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    Jonathan Wong chylld's Avatar
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    awesome review derek! extremely thorough and the size/shape tracing is very useful. wish there was such a database for all releases, it can be hard to tell at times which size is a good fit, especially since 'large' in one brand may be the equivalent of 'small' in another.

    i had an afternoon to play with the exxus. although i only shoot hinge now, i did spend many months with a Carter Target 3+ and i much prefer the feel and finish of the exxus. it just feels like a far more premium product, especially when you fire it. it's like the 'thud' when you close a bmw/mercedes door, compared to the clang/rattle you get with a tired/old rustbucket. the trigger position was also perfect straight out of the box - with the release sitting across the middle pads of each finger, the trigger fell into my thumb joint perfectly, and i still had plenty of adjustment left every which way.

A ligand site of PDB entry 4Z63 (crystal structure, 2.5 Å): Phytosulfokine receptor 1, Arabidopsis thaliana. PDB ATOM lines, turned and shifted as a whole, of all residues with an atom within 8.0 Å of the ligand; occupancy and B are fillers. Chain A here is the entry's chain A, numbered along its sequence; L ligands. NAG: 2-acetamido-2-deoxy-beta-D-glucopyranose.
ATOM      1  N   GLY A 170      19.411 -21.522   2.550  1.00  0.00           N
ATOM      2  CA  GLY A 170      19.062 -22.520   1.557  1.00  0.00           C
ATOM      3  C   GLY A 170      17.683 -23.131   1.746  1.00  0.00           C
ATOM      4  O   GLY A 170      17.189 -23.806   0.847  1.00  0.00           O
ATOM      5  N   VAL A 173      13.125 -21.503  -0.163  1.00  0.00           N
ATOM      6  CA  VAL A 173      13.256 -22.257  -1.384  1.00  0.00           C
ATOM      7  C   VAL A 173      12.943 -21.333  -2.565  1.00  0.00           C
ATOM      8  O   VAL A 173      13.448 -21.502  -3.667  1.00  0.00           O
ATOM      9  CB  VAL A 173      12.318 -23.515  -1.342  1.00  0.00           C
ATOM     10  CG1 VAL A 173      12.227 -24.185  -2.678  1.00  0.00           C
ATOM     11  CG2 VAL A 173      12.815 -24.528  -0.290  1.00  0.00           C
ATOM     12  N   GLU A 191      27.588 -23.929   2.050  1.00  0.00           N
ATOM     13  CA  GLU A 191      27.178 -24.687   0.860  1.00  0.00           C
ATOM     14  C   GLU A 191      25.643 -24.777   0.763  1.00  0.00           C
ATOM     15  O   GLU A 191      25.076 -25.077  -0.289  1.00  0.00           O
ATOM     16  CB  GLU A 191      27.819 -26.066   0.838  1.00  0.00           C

there are a few niggles i couldn't iron out though. first is that if the jaw doesn't stay open after a shot, it's quite hard to open it back up. it isn't loose enough to shake open (like the target 3+) and it's a bit too flat to open with friction i.e. putting a finger on it and trying to 'pull' it across. the cocking lever is quite hard to push in, and there also isn't much positive feedback click when you close the jaw after cocking it. at least 2 or 3 times i thought it was locked when it actually wasn't so it popped right open as soon as i brought my bow up.

    lastly i found it slightly uncomfortable as it is quite thin - i'm used to the fat curviness of the scott black holes. some grip tape would fix that up very quickly though (i also needed to put some on my target 3+)

    overall if i was to get a trigger, it would definitely be an exxus as it's the only trigger i've been able to perform surprise shots with. build and finish is superb and even with the above minor caveats i'd have no problems recommending one. (not that i need to since they're selling out so fast)

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    Quote Originally Posted by chylld View Post
    awesome review derek! extremely thorough and the size/shape tracing is very useful. wish there was such a database for all releases, it can be hard to tell at times which size is a good fit, especially since 'large' in one brand may be the equivalent of 'small' in another.
    Agreed! For those of us that don't have reliable archery shops nearby, we have to rely on testing out releases owned by shooting mates, travelling to stores interstate, or buying sight-unseen online. A database would be a great help.